Court properly granted inmate habeas relief to require CDCR to follow its own regulations and process his administrative (“602”) appeal. Andres alleged that he was the victim of excessive force by correctional officers who shot him with a bean bag gun and struck him with a baton while he was lying prone on the floor. He claimed he prepared an administrative appeal five days later to redress his grievance and sent it to the prison appeals coordinator via institutional mail. Andres did not receive a response so he filed a habeas petition. The court granted relief, ordering the warden to process his administrative appeal. The warden sought reconsideration on the ground that Andres sent his appeal by institutional mail rather than placing it in the secured 602 appeal collection box and the collection box was the exclusive means for inmates to submit 602 administrative appeals. The court denied the reconsideration motion because the warden’s collection box evidence was not newly discovered. In the alternative, the court rejected the argument on the merits, finding that the relevant regulation (Cal. Code Regs. tit. 15, § 3084) authorizes inmates to submit an administrative appeal via institutional mail. The warden appealed. Held: Affirmed. Inmates may appeal any policy, decision, action, condition, or omission by the department or its staff that the inmate . . . can demonstrate as having a material adverse effect upon his or her health, safety, or welfare.” (Cal. Code Regs., tit. 15, § 3084.1.) An appeal must be submitted within 30 days of the action or event being appealed. However, there is no requirement in the applicable regulations that an appeal be submitted through a particular mail delivery system. Accordingly, the superior court properly ordered the warden to process Andres’s appeal.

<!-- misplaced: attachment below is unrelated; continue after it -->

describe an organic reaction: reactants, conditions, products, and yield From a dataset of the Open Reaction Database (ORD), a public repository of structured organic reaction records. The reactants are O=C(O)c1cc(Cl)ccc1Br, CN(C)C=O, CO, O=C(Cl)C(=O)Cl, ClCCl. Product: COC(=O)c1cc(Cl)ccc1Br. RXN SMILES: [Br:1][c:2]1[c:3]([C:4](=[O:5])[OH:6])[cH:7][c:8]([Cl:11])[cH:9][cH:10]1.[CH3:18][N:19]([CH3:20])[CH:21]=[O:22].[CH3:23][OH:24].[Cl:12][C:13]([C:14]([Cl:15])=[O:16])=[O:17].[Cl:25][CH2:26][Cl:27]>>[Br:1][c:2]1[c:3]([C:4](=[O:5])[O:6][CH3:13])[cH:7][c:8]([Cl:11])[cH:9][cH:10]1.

The full opinion is available on the court’s website here: http://www.courts.ca.gov/opinions/documents/D067039.PDF